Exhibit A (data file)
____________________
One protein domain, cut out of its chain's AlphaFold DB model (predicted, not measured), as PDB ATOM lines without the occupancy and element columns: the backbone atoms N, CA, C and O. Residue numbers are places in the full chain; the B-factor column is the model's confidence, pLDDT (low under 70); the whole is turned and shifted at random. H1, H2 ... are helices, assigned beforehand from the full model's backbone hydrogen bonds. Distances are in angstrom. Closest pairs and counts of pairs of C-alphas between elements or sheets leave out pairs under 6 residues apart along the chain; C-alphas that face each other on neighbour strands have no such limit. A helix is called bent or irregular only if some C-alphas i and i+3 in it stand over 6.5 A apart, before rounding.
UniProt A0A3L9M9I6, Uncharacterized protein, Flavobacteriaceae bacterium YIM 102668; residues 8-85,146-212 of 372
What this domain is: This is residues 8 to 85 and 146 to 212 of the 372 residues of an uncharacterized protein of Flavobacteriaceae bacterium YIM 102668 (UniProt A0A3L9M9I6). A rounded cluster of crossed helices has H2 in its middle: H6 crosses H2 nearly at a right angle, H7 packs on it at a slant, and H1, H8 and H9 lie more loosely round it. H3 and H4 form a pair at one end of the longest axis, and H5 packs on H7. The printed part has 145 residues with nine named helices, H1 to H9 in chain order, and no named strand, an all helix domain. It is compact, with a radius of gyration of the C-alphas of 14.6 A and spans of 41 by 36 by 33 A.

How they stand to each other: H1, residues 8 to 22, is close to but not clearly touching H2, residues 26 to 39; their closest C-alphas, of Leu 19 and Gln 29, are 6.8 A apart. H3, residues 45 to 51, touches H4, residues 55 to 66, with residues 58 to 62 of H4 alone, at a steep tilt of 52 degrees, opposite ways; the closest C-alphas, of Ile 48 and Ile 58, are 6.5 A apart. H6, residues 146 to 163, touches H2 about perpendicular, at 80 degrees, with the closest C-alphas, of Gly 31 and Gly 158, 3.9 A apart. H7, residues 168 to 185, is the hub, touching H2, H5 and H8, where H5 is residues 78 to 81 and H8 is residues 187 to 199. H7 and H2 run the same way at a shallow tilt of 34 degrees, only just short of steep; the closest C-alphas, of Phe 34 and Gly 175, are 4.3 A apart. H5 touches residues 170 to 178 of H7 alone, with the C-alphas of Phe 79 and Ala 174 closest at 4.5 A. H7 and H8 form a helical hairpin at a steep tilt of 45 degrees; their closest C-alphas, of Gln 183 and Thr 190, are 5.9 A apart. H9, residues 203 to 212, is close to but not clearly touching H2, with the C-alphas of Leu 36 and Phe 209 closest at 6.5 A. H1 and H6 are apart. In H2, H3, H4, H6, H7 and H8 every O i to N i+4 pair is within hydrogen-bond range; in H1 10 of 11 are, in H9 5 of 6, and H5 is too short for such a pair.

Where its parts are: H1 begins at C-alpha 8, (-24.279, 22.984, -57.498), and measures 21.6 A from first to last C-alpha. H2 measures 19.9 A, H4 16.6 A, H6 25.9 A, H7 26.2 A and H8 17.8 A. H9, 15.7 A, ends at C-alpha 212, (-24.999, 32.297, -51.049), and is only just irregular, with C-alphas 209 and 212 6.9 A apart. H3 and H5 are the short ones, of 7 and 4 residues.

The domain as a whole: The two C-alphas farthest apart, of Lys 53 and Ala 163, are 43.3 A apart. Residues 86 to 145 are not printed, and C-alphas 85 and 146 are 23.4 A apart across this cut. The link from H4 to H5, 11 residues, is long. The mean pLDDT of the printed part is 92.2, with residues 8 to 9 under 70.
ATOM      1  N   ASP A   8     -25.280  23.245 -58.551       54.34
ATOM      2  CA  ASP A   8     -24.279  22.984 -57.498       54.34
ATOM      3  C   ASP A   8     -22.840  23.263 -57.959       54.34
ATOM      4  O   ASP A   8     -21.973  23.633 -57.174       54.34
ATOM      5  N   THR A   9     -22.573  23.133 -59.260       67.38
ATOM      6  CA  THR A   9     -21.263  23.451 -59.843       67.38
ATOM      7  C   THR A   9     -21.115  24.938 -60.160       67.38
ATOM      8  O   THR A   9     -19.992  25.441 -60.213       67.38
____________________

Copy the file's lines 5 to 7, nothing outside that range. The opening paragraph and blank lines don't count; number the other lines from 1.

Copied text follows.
The domain as a whole: The two C-alphas farthest apart, of Lys 53 and Ala 163, are 43.3 A apart. Residues 86 to 145 are not printed, and C-alphas 85 and 146 are 23.4 A apart across this cut. The link from H4 to H5, 11 residues, is long. The mean pLDDT of the printed part is 92.2, with residues 8 to 9 under 70.
ATOM      1  N   ASP A   8     -25.280  23.245 -58.551       54.34
ATOM      2  CA  ASP A   8     -24.279  22.984 -57.498       54.34